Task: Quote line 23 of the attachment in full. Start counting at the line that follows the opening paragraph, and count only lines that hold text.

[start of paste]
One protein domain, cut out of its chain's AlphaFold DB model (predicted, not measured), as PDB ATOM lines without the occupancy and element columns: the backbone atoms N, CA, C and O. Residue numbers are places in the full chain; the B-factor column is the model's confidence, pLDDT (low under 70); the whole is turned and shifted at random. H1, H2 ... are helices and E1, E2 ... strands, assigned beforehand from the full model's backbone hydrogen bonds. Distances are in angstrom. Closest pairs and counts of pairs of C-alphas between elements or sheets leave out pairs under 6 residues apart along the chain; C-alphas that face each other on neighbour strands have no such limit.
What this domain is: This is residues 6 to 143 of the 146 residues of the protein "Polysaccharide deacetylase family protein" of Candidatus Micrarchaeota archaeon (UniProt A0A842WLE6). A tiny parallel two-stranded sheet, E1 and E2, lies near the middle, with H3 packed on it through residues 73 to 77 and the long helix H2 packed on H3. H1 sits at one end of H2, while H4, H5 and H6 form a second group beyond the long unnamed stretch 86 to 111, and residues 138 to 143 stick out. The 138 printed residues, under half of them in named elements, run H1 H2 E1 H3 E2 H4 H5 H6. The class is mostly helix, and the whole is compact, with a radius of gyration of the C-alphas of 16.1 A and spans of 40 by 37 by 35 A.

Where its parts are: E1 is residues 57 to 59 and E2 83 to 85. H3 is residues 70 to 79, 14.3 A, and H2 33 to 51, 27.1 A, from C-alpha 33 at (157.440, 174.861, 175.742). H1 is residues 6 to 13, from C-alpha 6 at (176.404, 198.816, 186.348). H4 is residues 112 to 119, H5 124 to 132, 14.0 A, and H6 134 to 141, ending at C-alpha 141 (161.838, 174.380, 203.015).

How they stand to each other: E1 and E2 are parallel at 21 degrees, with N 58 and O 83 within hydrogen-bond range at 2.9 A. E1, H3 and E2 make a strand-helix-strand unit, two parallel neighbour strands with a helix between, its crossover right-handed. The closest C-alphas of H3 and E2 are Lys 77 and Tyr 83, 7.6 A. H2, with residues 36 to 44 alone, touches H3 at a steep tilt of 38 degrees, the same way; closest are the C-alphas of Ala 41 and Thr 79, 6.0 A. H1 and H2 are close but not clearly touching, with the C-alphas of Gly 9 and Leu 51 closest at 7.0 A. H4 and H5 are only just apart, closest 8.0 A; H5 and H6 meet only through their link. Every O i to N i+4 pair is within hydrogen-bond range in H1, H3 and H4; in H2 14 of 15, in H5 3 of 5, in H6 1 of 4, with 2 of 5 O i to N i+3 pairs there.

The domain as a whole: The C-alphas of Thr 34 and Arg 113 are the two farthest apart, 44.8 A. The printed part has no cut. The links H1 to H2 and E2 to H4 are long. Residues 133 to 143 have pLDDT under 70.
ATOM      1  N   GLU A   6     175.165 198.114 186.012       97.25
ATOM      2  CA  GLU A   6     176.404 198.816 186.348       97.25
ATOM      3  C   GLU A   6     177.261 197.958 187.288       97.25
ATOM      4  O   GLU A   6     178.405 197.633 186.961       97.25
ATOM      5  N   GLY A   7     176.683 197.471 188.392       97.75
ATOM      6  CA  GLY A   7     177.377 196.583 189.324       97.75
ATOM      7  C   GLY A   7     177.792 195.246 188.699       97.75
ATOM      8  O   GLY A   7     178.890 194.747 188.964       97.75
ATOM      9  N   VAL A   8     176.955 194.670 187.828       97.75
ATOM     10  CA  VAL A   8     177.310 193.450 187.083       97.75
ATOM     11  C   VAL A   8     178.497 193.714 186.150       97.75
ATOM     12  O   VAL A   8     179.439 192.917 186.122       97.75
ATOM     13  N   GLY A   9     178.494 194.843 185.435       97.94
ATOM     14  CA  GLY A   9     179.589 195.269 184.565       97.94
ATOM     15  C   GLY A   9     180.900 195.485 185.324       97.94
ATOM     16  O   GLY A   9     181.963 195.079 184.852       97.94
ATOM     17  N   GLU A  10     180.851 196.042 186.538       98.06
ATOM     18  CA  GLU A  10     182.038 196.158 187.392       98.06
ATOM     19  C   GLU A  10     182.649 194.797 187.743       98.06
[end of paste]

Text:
ATOM     19  C   GLU A  10     182.649 194.797 187.743       98.06